Boasting and the Christian Emcee’s Pride by JW Goble

Boasting and the Christian Emcee’s Pride by JW Goble

Boasting is biblical? Braggadocio has long been part and parcel of hip hop culture. Emcees boasting of their skills on the microphone was, and still is, standard fare in many rap songs. I started this article when I noticed the growing trend of Christian rappers adopting this ungodly behavior from the hip hop culture and inserting it into the Christian Rap genre. After Mr. Swoope’s commercially successful album Sinema dropped on iTunes, I heard him explain in an interview (14:27 mark) he believes Christians have a problem pursuing excellence and have a problem calling something excellent. Fleshing that thought out, he said “there is a very thin line between boasting in the cross, and boasting.”I realized then Christian Rap was in dire straits, and that we are in constant need of biblical reminders.

So where does the argument come from? What’s interesting about the “boasting in the cross”reference is it comes from Galatians 6. If you listen to the interview, you’ll understand the argument goes something like this: If Paul says“God forbid that I should boast except in the cross of our Lord Jesus Christ” (Gal 6:14), and “each one has his own gift from God” (1 Cor 7:7) then when I boast about my skills on the mic, I’m really just boasting in Christ because they’re the gifts He’s given me. I challenge you to re-read Galatians 6 and tell me if you think Paul is encouraging rappers to boast in their lyrical abilities. That’s the exact opposite conclusion Paul wants you to come to.

Isn’t it legitimate to boast in our excellence? But aren’t Christians justified in telling the world how excellent they are? Proverbs 22:29 says “Do you see a man who excels in his work? He will stand before kings; he will not stand before unknown men.”We’ll stand before kings if we’re excellent. How will the world know of our excellence if we don’t tell them? We certainly can’t stand idly by while someone demeans us, can we? That would prohibit us from achieving our artistic excellence.

So what is the Bible’s teaching about boasting? This flawed exegeses and spiritual immaturity lead to an understanding that you can indeed boast in yourself as a biblically condoned practice. Nothing could be further from the truth. To boast in yourself and the gifts you have been given are evidence of a proud heart. Please consider this small sample of texts and how they relate to boasting and pride:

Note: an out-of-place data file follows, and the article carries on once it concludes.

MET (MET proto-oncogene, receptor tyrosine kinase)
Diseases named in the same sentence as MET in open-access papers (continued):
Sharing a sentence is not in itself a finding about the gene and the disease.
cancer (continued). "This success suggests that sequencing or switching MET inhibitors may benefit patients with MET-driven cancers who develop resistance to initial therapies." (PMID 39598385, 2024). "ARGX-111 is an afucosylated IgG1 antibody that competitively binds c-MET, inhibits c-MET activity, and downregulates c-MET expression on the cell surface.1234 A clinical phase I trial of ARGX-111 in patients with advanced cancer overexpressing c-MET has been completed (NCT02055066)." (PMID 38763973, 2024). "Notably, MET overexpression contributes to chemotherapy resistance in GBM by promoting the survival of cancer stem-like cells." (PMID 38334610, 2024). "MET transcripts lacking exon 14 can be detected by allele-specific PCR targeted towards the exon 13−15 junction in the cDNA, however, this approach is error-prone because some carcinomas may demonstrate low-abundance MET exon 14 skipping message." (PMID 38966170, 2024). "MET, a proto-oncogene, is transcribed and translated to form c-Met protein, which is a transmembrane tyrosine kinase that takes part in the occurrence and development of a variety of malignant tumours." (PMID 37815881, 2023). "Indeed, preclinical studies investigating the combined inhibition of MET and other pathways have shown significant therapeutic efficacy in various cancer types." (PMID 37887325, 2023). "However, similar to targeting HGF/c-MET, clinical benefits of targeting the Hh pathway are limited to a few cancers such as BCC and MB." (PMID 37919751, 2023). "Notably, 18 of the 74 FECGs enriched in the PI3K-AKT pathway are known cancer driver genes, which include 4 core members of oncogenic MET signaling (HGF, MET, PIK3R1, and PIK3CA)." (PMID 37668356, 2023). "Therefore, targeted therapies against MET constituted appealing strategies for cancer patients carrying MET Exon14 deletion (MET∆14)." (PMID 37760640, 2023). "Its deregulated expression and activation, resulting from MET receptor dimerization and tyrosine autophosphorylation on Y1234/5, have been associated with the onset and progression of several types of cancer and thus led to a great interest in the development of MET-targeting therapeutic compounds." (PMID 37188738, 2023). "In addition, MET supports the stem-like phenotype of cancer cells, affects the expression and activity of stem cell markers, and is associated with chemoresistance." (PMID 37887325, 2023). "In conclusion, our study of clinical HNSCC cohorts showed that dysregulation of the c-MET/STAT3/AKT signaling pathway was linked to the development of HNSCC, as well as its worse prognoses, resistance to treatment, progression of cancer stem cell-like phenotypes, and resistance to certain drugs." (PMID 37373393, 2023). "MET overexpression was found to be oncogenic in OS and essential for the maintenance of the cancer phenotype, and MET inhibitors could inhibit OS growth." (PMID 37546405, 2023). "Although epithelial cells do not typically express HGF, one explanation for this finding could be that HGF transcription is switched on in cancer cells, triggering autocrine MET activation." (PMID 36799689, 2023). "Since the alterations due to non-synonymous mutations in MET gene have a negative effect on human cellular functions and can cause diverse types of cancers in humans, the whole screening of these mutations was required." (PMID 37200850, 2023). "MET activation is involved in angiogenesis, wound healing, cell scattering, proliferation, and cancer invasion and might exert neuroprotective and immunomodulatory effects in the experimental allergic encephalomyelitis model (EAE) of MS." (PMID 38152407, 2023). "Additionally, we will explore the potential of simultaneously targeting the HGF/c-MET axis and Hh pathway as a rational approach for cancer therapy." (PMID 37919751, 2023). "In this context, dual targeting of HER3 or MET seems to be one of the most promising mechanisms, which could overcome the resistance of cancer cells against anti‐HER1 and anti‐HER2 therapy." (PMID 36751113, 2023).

Proverbs 3:34 But (God) gives grace to the humble.


Proverbs 16:5 Everyone proud in heart is an abomination to the Lord.


Proverbs 16:19 It is better to be humble in spirit with the lowly than to divide the spoil with the proud.


Proverbs 27:2 Let another man praise you, and not your own mouth; a stranger, and not your own lips.


Matthew 12:34 Out of the abundance of the heart, the mouth speaks.


Isn’t boasting required? The pressures to boast about ourselves are great. Mr. Swoope argued in the interview that critics had called him a “whack”rapper, and that he had to defend himself. I have to ‘kill’other rappers on the mic goes the argument fueled by monetary and popular pressure. If a rapper is called whack, he must defend himself, his reputation, and his brand if he wants to maintain the respect he’s earned from his peers and the public. So, Christian or not, they argue their paycheck is at stake when they’re name-called, and they have to answer. No I am not whack. Let me tell you how awesome I am.


Is pride and boasting limited to rap? Not by a long shot. That’s why it’s so disturbing. It is a natural part of our sin nature that must be battled constantly. We have to practice humility, we don’t have to practice being proud. Accepting and promoting boasting in our music sets a tone for our daily living. Instead of pursuing humility, we become fueled by pride. This is devastating to us because we are so prone to pride in all our endeavors. We become proud in our home, our work, and our churches.


So what do we do now? We repent of our pride, of delighting in the compliments of others, and promote a sufficiency in Christ Jesus. Boasting in anything but God, is sin. What are we bragging on, anyway? Our skills? Our success? Our sales? These are gifts that can be taken from us at a moments notice, and were given to us to glorify God with.


Is our own fame really what we’re called to chase as Christians? How about holiness, humility, and dependence on God? C.J. Mahaney, in his book Humility: True Greatness, offers a redefinition of greatness based on Jesus’answer to His disciples when they were arguing over who would be greatest in the kingdom of God. “It (true greatness before God) means turning upside down our entrenched, worldly ideas on the definition of greatness.”(44)


As we pursue excellence in our work, let us be reminded of Isaiah 66:2 “But on this one I will look: On him who is poor and of a contrite spirit, and who trembles at My word.”God’s view of us and His standard of greatness and excellence must be our standard. To pursue excellence and set our glory against His is not really excellence at all.


Be content in your identity in Christ. It’s not too late. Not for any of us. Repent of your pride. Remove it from your work, whether that’s art or banking. Many cultures promote pride, not just hip hop. Fight against it and embrace contentment in Christ’s sufficiency. If it is indeed true that not many noble, wise, or mighty according to the world are called by God (1 Cor. 1:26), than let us be encouraged by this quote from Richard Baxter in A Christian Directory: “Remember that the pleasing of God is your business in the world, and that in pleasing him your souls may have safety, rest, and full content, though all the world should be displeased with you.”(191)